Climbing defines Colombia

Words by Fabio Cuttica (translation by Diana Peláez) with images by Cuttica

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In Colombia, when we talk about cycling, the sport’s enthusiasts project images of long, steep climbs and remember the legendary feats in Europe of our professional cyclists in the 1980s or the more recent achievements of Nairo [Quintana], Rigo [Urán] and [Esteban] Cháves. These immediate associations have their roots in the difficulties provided by the country’s terrain and the recognition of the strength and training it takes to endure the long, hard journeys through the mountains. But how did this climbing culture come to exist in Colombia?

Located on the equator and bordered by the Atlantic and Pacific Oceans, this country of almost 50 million people is known as the gateway to South America. It’s crossed from north to south by the Colombian Andes, which are divided into three parallel chains—West, Central and East—that provide the territory with deep valleys at sea level and steep mountains at over 4,000 meters (13,000 feet), mainly in the Central range. And the most widely used means of transportation of the campesinos [peasants] in these rugged, high-altitude regions is the bicycle. So the mountains become the people’s allies, their companions when traveling to school, to work in the fields or to take their produce to market. This countryside is where our top professional cyclists usually come from; it is where they train; and it is where the special and intimate relationship between them and the mountains has developed. It is here, where los reyes de la montaña (“Kings of the Mountains”) will continue to be born, just as Matt Rendell baptized Colombian cyclists in his 2003 book of the same name.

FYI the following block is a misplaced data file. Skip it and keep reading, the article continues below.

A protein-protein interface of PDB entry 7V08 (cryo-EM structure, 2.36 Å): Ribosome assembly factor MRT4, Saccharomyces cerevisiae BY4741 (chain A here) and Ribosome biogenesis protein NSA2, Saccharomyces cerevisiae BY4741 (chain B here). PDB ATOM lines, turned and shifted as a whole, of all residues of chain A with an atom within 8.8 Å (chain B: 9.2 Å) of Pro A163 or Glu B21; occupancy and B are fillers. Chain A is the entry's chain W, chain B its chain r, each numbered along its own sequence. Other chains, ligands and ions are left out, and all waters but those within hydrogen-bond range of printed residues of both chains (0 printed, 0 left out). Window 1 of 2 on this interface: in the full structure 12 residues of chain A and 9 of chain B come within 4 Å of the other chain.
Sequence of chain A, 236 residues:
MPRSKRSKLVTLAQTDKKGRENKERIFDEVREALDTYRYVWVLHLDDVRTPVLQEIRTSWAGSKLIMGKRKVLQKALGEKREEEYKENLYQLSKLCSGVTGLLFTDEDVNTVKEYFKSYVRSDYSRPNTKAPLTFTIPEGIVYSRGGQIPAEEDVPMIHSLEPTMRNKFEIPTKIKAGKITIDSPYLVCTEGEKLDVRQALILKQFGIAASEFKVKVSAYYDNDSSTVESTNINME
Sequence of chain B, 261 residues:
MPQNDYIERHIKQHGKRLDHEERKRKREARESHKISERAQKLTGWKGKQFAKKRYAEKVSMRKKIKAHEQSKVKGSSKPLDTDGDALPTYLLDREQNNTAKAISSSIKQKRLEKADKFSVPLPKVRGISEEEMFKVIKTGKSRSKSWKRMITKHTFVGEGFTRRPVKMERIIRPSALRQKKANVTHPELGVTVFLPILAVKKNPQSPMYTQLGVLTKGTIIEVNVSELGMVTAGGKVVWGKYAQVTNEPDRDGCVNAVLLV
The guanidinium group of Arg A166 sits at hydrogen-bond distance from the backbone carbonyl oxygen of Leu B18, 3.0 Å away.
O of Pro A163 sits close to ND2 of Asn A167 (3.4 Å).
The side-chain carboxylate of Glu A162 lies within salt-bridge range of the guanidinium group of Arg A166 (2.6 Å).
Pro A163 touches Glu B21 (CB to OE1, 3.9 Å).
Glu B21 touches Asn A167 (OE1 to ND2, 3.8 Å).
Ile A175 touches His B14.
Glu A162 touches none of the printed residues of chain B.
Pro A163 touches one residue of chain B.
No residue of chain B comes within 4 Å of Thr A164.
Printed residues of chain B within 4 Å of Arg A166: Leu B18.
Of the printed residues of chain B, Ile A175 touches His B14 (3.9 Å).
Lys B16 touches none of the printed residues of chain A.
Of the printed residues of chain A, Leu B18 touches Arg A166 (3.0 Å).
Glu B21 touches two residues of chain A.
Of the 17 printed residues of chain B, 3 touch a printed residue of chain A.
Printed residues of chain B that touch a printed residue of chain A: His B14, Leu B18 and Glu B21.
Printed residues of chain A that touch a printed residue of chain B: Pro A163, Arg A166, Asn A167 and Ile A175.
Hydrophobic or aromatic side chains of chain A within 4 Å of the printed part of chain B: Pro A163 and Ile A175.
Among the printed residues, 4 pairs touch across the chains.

It is unknown when exactly the first bicycles arrived in Colombia, but their use rapidly spread and became very popular with entire families at the beginning of the 1900s. In the countryside, donkeys, mules and horses were gradually replaced by bikes, and were even given animal names: burras (“female donkeys”) or caballitos de acero (“steel horses”).

Colombia’s most important annual cycling road race, the Vuelta a Colombia, was first held in 1951. Back then, paved roads were a luxury and they still are in some regions. The idea of uniting a nation through cycling soon captivated and enchanted Colombians. The race protagonists—including first winner “Zipa” Forero, Ramón Hoyos, “Cochise” Rodríguez, Rafael Niño, Patrocinio Jiménez and Lucho Herrera—became national sports heroes, and their conquests on the country’s longest and hardest climbs became legends. The names of mountain passes such as Mina, Letras, La Línea, Boqueron, El Trigo and El Vino became as mythical as Europe’s Galibier, Alpe d´Huez, Izoard, Stelvio and Gavia. A local chronicler once said that in order to win any of the races in Colombia you had to climb like an escarabajo (a “beetle”).